In May 2019 Martin Paul, president of Maastricht University, was guest editor-in-chief of Observant. The theme of this special issue, that came out on the day of the European elections, was Europe.
Imagine you, a researcher, are given a bag of money, unlimited time and personnel. What research would you do? PhD candidate Johanna Kreutz (28) dreams of a Mars rover that, instead of filming and taking samples on the red planet, would do so in the intestines.
“I was quite anxious, going to a commemoration of Second World War victims as a German.” On 1 May 2011, Professor Martin Paul became president of UM. Three days later, on 4 May, he lay down a wreath on behalf of the university during the Remembrance of the Dead ceremony in Maastricht. He immediately felt welcome and was “taken in” by the atmosphere. “It was all about remembering, not about exclusion at all. Of course, it was a solemn event. There was a uniformed concert band – very Limburgish – and a men’s choir sang a German church song, giving it a cross-border touch. It was very special.” This month, Paul begins his third term as president of UM and he’s acting as guest editor of Observant. His theme: Europe.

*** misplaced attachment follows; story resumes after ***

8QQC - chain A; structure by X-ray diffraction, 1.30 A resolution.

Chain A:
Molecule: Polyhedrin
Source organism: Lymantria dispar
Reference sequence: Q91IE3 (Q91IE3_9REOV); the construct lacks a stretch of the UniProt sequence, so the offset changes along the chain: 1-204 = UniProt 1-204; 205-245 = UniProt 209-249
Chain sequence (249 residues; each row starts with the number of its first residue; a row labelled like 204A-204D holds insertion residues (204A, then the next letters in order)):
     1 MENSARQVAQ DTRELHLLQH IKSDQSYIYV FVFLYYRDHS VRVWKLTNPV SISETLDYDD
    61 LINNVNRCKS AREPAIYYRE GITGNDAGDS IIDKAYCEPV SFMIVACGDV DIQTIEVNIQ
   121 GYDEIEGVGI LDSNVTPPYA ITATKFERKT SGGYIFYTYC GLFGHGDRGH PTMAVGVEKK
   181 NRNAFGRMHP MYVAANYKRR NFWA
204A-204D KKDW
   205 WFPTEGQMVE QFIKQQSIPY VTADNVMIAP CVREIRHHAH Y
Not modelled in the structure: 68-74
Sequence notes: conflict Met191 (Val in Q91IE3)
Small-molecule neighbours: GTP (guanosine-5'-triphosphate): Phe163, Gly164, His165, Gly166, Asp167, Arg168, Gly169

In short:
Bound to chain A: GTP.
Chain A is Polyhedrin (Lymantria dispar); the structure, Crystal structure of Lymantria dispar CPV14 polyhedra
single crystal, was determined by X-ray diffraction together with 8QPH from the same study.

He’s prepared to threaten Brussels with a Nexit. He’s even prepared to mean it, if the EU spins out of control. Ruud Burlet, political leader of the conservative Eurosceptic party Forum for Democracy (FvD) in Limburg, engages in a debate with EU expert Professor Mathieu Segers. The latter doesn’t like threats. And he certainly doesn’t like pretending.
Changes need to be made to make the European Union understandable and accessible to all citizens, says Thilo Buchholz, president of the Young European Federalists Maastricht, in this open letter to the EU.
You don't need to tell anyone at Maastricht University that problem-based learning has a lot of advantages. But will a democratic society work better because of it? Do students learn skills that will make them more involved citizens? Teun Dekker, professor of Liberal Arts and Sciences Education, believes so. To test this out, Observant asked him to discuss PBL, democracy and Europe with a number of his students.
Jannis Besuijen/ 20/ research master’s student of Economics/ currently works 6 hours per week/ earns €14.12 gross per hour